Instead of trying to hit these niche segments, you and your team of conversational equilibrists might have chosen to focus on more mainstream content. It may even seem, you have the Midas touch of engagement, since you’re averaging four digit comments on most posts but do your commercial messages receive the same attention as the viral videos you post to keep the engagement up?

Do your commercial messages receive the same attention as the viral videos you post to keep the engagement up?

Of course not. This question adresses the concept of 3 dimensions of engagement: reachfrequency and depth.


The reach is the only dimension widely used and also the reason many companies have questioned the strength of social media. Reach is an important metric but from a social view it is dull and superficial.

It’s the marketing equivalent of buying a megaphone and shouting from the center of the mall in the hope that one of the thousand ears you disturb is interested in your message. The thousand ears are what you measure when you ask for likes and comments, fan count or number of followers and even though it is widely perceived as permission marketing, users have very different reasons for “opting in”, if they even know, that’s what they are doing.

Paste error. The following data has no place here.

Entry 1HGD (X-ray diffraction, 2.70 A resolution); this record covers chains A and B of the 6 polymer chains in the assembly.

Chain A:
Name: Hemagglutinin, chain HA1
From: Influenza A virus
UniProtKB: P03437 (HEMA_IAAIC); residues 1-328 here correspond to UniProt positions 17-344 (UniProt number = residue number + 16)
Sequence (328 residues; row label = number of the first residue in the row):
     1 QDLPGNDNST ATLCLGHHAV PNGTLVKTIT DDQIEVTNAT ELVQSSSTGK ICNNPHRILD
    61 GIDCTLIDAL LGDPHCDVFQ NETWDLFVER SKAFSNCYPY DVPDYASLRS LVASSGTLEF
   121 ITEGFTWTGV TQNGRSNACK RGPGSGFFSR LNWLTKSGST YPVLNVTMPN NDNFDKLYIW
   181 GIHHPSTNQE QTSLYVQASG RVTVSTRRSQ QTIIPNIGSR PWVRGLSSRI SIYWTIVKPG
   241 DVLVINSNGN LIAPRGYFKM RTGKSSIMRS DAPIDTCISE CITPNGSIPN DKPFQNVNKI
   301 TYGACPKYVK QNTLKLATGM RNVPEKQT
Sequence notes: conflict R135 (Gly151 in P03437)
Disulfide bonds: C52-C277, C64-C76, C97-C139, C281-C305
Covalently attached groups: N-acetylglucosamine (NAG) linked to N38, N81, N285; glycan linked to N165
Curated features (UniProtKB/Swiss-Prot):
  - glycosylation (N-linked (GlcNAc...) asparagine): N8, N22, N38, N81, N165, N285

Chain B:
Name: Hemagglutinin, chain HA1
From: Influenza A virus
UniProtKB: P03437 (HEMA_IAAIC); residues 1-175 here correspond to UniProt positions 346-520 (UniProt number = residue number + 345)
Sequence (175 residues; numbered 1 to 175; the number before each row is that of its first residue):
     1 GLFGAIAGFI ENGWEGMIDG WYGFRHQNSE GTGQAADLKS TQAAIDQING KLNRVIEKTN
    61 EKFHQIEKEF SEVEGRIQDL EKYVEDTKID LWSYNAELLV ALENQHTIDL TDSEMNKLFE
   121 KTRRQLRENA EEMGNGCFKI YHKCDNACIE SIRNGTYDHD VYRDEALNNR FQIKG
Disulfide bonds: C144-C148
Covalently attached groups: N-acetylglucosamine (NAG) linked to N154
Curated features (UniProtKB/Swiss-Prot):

A new dimension that’s gaining ground, is the retention of each user. This can be measured as user life cycles and answers how many of your engaged users only interact once.

Take this example from Coca-Cola:
Last month we analysed the International part of Coca-Cola’s Facebook page, to learn more about their journey on the page.

617.774 users were analysed.